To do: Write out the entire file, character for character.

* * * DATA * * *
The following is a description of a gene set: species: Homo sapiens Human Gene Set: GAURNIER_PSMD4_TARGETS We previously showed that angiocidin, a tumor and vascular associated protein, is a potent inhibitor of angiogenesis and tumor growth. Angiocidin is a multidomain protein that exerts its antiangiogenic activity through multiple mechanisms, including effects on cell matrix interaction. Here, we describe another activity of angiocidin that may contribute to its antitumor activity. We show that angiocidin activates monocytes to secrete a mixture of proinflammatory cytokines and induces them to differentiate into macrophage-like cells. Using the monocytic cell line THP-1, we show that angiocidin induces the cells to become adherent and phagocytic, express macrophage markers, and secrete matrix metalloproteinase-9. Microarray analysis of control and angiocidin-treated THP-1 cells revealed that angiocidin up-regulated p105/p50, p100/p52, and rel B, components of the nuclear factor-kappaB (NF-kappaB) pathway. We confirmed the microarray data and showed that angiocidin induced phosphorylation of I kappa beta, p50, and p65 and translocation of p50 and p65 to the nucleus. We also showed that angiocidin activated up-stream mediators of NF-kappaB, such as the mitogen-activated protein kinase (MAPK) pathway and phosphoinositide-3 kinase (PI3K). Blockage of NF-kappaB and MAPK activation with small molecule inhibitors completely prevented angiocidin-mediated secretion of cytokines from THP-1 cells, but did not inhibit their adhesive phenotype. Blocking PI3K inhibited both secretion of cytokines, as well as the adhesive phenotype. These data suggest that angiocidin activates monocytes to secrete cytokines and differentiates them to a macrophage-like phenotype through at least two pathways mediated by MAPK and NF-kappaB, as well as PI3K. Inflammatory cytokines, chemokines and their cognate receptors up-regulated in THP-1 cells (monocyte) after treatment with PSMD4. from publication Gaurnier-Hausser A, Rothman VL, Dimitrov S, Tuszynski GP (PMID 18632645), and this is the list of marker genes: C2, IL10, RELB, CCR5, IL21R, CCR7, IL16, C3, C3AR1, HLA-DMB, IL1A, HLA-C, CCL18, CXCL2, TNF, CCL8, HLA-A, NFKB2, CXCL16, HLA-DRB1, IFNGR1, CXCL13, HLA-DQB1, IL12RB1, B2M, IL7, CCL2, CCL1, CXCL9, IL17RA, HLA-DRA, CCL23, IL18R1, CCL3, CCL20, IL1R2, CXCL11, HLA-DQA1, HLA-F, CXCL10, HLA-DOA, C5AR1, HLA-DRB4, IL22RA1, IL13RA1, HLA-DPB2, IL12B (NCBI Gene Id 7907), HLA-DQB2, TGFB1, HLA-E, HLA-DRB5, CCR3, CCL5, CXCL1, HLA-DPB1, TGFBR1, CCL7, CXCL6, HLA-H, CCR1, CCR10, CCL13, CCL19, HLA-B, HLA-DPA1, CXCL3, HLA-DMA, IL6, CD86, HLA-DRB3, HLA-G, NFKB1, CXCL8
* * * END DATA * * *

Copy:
The following is a description of a gene set: species: Homo sapiens Human Gene Set: GAURNIER_PSMD4_TARGETS We previously showed that angiocidin, a tumor and vascular associated protein, is a potent inhibitor of angiogenesis and tumor growth. Angiocidin is a multidomain protein that exerts its antiangiogenic activity through multiple mechanisms, including effects on cell matrix interaction. Here, we describe another activity of angiocidin that may contribute to its antitumor activity. We show that angiocidin activates monocytes to secrete a mixture of proinflammatory cytokines and induces them to differentiate into macrophage-like cells. Using the monocytic cell line THP-1, we show that angiocidin induces the cells to become adherent and phagocytic, express macrophage markers, and secrete matrix metalloproteinase-9. Microarray analysis of control and angiocidin-treated THP-1 cells revealed that angiocidin up-regulated p105/p50, p100/p52, and rel B, components of the nuclear factor-kappaB (NF-kappaB) pathway. We confirmed the microarray data and showed that angiocidin induced phosphorylation of I kappa beta, p50, and p65 and translocation of p50 and p65 to the nucleus. We also showed that angiocidin activated up-stream mediators of NF-kappaB, such as the mitogen-activated protein kinase (MAPK) pathway and phosphoinositide-3 kinase (PI3K). Blockage of NF-kappaB and MAPK activation with small molecule inhibitors completely prevented angiocidin-mediated secretion of cytokines from THP-1 cells, but did not inhibit their adhesive phenotype. Blocking PI3K inhibited both secretion of cytokines, as well as the adhesive phenotype. These data suggest that angiocidin activates monocytes to secrete cytokines and differentiates them to a macrophage-like phenotype through at least two pathways mediated by MAPK and NF-kappaB, as well as PI3K. Inflammatory cytokines, chemokines and their cognate receptors up-regulated in THP-1 cells (monocyte) after treatment with PSMD4. from publication Gaurnier-Hausser A, Rothman VL, Dimitrov S, Tuszynski GP (PMID 18632645), and this is the list of marker genes: C2, IL10, RELB, CCR5, IL21R, CCR7, IL16, C3, C3AR1, HLA-DMB, IL1A, HLA-C, CCL18, CXCL2, TNF, CCL8, HLA-A, NFKB2, CXCL16, HLA-DRB1, IFNGR1, CXCL13, HLA-DQB1, IL12RB1, B2M, IL7, CCL2, CCL1, CXCL9, IL17RA, HLA-DRA, CCL23, IL18R1, CCL3, CCL20, IL1R2, CXCL11, HLA-DQA1, HLA-F, CXCL10, HLA-DOA, C5AR1, HLA-DRB4, IL22RA1, IL13RA1, HLA-DPB2, IL12B (NCBI Gene Id 7907), HLA-DQB2, TGFB1, HLA-E, HLA-DRB5, CCR3, CCL5, CXCL1, HLA-DPB1, TGFBR1, CCL7, CXCL6, HLA-H, CCR1, CCR10, CCL13, CCL19, HLA-B, HLA-DPA1, CXCL3, HLA-DMA, IL6, CD86, HLA-DRB3, HLA-G, NFKB1, CXCL8